The $2.5-billion Security Service FCU said it has received overwhelming response to its call for employees to join a new Volunteer Corps, an in-house group that helps raise money for charity.
John Worthington, senior VP for corporate communications, said that to date more than 100 employees have signed up to walk, run, bowl, even build houses for worthy causes. For their participation, he said, the CU's 900 employees will now receive incentives, including baseball caps and T-shirts emblazoned with the CU logo, along with monetary rewards. "We have been involved with the community over the years," Worthington said. "But we never really had a formal organization to tie it all together."
Worthington said through this more organized Volunteer Corps, the credit union will be able to determine at the beginning of each calendar year which tasks it can take on, how many volunteers it can send, and how much it can financially contribute."There are so many worthwhile causes," Worthington said. "Obviously, we can't participate in them all."
But, with its team, its budget and a calendar in place, SSFCU expects to do quite a bit. "We first choose the organizations that we already have relationships with."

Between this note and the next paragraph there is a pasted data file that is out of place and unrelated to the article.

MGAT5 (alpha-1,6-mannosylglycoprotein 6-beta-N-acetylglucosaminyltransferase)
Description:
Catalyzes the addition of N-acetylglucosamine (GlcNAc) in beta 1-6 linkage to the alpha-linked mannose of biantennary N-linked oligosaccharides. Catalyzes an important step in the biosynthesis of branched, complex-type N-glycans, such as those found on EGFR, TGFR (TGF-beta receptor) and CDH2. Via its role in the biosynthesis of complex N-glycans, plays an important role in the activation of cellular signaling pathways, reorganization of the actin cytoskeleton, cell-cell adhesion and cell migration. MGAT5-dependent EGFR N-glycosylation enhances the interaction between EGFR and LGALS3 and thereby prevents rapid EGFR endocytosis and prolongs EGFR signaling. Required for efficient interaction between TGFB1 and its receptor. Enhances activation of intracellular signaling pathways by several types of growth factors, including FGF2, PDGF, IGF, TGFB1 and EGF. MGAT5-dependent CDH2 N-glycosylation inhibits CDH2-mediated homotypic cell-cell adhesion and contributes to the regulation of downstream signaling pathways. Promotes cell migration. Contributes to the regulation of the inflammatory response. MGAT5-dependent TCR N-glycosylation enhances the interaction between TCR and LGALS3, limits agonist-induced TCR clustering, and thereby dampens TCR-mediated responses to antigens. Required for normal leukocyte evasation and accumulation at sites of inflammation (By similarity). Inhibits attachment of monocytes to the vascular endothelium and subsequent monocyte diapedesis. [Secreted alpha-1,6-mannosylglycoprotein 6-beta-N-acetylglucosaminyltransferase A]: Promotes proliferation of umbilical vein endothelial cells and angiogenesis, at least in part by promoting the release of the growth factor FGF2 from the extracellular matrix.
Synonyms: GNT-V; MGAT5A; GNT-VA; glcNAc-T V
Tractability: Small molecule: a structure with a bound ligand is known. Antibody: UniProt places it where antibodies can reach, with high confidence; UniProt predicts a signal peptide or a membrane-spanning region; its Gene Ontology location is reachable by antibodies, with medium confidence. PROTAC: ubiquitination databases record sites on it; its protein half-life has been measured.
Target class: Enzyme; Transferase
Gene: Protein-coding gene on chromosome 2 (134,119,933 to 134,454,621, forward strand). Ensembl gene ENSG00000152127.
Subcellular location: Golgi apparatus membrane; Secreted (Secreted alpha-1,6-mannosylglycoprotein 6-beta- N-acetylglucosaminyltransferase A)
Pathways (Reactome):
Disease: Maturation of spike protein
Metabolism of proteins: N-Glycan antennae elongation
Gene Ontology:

For example, SSFCU has been a longtime supporter of Christus Santa Rosa Children's Hospital in Texas, and Easter Seals in Colorado (where it also operates), he said. It also raises funds for the United Way, Make a Wish Foundation, March of Dimes and local Boy Scout and Girl Scout programs.
Formed to serve a military base, SSFCU also supports recognition programs for Army and Air Force troops, he said. And, when there's a telethon to raise money for public TV stations in Texas and Colorado, expect SSFCU's employees to be there, too. "There's a limit to how much we can do," he said. "We're open six days a week, and in some of our branches, seven days a week."
But, with so many willing participants for the Volunteer Corps, he said, the CU can always promise a good turnout to many community events as well. "Our employees are wonderful, they love to get involved. This allows them fellowship as a group, build morale and make them feel good about doing something for somebody else. I think it's important for credit unions to look at how they interact with the community. We all need to walk the talk and let folks know that we're out there. We're a vital part of the community and we care."